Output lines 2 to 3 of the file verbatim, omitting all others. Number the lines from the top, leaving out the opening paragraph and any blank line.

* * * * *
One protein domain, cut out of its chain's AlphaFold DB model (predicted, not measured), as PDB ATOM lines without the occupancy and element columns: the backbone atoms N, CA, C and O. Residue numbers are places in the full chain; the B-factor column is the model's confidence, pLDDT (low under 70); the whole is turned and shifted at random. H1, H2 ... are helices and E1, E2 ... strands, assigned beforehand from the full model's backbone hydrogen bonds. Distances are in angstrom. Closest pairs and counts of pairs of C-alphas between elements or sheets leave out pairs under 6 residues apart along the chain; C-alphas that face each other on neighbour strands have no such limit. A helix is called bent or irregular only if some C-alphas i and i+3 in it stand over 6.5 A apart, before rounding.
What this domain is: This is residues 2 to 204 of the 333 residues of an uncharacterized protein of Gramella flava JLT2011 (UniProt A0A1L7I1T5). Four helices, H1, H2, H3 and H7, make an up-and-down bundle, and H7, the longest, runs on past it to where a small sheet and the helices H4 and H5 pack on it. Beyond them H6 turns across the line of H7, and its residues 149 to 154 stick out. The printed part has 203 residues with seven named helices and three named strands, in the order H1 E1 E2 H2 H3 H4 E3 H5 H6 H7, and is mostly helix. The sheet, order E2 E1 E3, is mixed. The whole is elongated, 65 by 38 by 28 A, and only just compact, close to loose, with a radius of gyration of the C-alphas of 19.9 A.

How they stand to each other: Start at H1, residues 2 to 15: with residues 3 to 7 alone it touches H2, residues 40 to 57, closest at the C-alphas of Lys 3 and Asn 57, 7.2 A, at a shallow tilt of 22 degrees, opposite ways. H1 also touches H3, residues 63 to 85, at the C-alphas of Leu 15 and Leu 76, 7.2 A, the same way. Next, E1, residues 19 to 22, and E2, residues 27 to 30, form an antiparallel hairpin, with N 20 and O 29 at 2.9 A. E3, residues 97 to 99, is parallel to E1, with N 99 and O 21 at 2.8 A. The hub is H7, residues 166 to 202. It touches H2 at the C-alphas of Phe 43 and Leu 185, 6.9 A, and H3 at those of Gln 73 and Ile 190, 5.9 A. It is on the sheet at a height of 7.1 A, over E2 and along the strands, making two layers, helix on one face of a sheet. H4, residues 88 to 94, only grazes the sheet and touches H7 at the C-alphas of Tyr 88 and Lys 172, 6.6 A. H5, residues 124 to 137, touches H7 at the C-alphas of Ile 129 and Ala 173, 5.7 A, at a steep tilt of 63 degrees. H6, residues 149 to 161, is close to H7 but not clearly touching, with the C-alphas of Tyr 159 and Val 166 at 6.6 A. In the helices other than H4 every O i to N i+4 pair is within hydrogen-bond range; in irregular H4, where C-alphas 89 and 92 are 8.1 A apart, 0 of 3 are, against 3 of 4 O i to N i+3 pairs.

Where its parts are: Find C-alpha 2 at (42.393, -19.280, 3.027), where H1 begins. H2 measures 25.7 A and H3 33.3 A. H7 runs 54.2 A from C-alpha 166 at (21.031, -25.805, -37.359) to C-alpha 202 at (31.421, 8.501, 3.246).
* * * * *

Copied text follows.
How they stand to each other: Start at H1, residues 2 to 15: with residues 3 to 7 alone it touches H2, residues 40 to 57, closest at the C-alphas of Lys 3 and Asn 57, 7.2 A, at a shallow tilt of 22 degrees, opposite ways. H1 also touches H3, residues 63 to 85, at the C-alphas of Leu 15 and Leu 76, 7.2 A, the same way. Next, E1, residues 19 to 22, and E2, residues 27 to 30, form an antiparallel hairpin, with N 20 and O 29 at 2.9 A. E3, residues 97 to 99, is parallel to E1, with N 99 and O 21 at 2.8 A. The hub is H7, residues 166 to 202. It touches H2 at the C-alphas of Phe 43 and Leu 185, 6.9 A, and H3 at those of Gln 73 and Ile 190, 5.9 A. It is on the sheet at a height of 7.1 A, over E2 and along the strands, making two layers, helix on one face of a sheet. H4, residues 88 to 94, only grazes the sheet and touches H7 at the C-alphas of Tyr 88 and Lys 172, 6.6 A. H5, residues 124 to 137, touches H7 at the C-alphas of Ile 129 and Ala 173, 5.7 A, at a steep tilt of 63 degrees. H6, residues 149 to 161, is close to H7 but not clearly touching, with the C-alphas of Tyr 159 and Val 166 at 6.6 A. In the helices other than H4 every O i to N i+4 pair is within hydrogen-bond range; in irregular H4, where C-alphas 89 and 92 are 8.1 A apart, 0 of 3 are, against 3 of 4 O i to N i+3 pairs.

Where its parts are: Find C-alpha 2 at (42.393, -19.280, 3.027), where H1 begins. H2 measures 25.7 A and H3 33.3 A. H7 runs 54.2 A from C-alpha 166 at (21.031, -25.805, -37.359) to C-alpha 202 at (31.421, 8.501, 3.246).